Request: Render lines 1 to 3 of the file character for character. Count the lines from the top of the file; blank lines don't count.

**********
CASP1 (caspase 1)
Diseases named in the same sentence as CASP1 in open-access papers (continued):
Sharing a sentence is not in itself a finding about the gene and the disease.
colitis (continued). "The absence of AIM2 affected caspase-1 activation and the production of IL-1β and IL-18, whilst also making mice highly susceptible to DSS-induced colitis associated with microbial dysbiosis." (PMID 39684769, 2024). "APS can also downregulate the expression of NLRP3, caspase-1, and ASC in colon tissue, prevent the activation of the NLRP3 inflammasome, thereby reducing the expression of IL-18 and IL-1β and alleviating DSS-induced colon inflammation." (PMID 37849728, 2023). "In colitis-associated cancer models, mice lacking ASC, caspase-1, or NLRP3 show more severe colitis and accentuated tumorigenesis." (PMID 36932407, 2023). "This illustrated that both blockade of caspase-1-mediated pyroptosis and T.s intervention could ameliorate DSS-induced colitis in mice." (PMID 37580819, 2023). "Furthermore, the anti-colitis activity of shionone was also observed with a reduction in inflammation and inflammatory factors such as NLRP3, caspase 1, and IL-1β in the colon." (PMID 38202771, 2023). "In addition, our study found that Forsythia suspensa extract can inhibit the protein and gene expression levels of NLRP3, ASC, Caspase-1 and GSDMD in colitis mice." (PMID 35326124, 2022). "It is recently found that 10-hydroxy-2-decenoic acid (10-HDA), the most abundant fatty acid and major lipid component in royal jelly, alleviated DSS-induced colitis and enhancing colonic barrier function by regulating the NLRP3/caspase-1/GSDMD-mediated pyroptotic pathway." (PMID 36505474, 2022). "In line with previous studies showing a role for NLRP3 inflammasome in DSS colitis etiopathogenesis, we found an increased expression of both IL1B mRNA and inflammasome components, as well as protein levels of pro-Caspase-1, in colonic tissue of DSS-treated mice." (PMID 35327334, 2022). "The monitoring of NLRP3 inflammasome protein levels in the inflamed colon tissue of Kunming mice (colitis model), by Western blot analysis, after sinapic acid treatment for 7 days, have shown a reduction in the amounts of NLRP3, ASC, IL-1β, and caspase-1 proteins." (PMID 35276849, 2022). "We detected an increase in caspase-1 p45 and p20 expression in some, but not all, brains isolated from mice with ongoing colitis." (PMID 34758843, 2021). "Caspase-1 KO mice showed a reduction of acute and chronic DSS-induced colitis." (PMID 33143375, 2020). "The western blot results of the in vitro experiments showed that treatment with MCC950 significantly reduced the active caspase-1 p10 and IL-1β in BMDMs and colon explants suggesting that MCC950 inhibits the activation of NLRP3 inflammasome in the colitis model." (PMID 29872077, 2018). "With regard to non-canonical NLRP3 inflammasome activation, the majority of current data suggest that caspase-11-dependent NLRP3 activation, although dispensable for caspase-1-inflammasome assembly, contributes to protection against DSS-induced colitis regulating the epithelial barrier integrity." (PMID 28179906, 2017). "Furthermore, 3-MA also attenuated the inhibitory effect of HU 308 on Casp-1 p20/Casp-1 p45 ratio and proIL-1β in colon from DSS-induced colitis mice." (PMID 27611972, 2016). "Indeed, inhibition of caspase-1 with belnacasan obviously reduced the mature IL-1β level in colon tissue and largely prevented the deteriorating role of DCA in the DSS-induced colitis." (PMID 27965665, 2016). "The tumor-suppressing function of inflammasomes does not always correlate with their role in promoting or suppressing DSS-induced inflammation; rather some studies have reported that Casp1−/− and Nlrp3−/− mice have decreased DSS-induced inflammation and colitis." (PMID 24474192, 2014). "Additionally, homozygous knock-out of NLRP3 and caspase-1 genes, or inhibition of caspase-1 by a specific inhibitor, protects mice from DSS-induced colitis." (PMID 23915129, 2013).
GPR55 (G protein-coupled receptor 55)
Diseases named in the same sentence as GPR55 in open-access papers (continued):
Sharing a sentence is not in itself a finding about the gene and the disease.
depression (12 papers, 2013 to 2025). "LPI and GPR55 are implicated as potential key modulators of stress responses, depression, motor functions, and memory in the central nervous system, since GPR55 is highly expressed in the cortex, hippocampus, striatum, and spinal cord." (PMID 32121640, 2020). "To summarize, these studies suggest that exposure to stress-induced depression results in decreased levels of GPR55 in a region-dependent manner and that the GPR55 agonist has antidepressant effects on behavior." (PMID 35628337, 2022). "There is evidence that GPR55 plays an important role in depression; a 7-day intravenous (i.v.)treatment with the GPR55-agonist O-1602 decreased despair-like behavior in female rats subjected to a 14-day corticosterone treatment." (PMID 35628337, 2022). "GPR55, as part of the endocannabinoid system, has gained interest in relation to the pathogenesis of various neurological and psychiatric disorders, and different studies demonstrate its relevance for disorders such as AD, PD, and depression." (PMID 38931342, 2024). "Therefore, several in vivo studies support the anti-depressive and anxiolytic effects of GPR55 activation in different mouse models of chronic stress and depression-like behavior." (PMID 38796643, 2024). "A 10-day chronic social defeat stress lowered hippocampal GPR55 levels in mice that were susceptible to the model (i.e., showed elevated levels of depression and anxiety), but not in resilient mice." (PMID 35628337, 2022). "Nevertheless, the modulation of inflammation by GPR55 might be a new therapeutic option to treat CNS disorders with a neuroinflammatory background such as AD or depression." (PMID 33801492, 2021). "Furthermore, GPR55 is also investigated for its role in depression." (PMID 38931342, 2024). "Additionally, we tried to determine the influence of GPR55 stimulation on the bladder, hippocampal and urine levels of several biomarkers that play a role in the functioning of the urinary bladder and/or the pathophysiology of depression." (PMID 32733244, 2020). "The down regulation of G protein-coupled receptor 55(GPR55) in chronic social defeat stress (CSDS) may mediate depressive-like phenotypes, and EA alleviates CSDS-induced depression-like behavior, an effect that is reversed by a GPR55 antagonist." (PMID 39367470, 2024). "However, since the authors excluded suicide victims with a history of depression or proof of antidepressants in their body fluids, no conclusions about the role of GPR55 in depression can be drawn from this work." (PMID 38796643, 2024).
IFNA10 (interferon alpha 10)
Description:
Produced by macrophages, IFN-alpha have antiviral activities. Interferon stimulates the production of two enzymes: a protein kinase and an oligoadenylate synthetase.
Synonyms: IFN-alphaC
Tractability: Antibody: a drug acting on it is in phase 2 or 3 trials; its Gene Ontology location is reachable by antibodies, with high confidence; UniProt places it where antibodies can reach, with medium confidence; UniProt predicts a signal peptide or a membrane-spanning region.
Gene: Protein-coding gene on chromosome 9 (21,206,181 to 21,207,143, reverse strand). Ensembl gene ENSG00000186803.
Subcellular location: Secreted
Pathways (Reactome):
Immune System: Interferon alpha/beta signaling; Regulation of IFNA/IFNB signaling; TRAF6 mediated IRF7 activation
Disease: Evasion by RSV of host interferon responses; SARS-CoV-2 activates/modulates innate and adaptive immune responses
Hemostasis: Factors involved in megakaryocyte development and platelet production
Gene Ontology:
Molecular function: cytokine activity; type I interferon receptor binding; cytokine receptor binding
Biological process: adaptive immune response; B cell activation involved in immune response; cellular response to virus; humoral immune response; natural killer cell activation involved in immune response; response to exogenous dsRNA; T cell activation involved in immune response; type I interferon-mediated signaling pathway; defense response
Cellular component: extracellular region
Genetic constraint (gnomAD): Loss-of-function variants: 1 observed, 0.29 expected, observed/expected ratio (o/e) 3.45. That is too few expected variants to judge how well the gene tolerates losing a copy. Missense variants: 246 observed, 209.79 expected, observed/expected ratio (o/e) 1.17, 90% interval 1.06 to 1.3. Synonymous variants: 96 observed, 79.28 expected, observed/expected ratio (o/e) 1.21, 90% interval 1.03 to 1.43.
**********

CASP1 (caspase 1)
Diseases named in the same sentence as CASP1 in open-access papers (continued):
Sharing a sentence is not in itself a finding about the gene and the disease.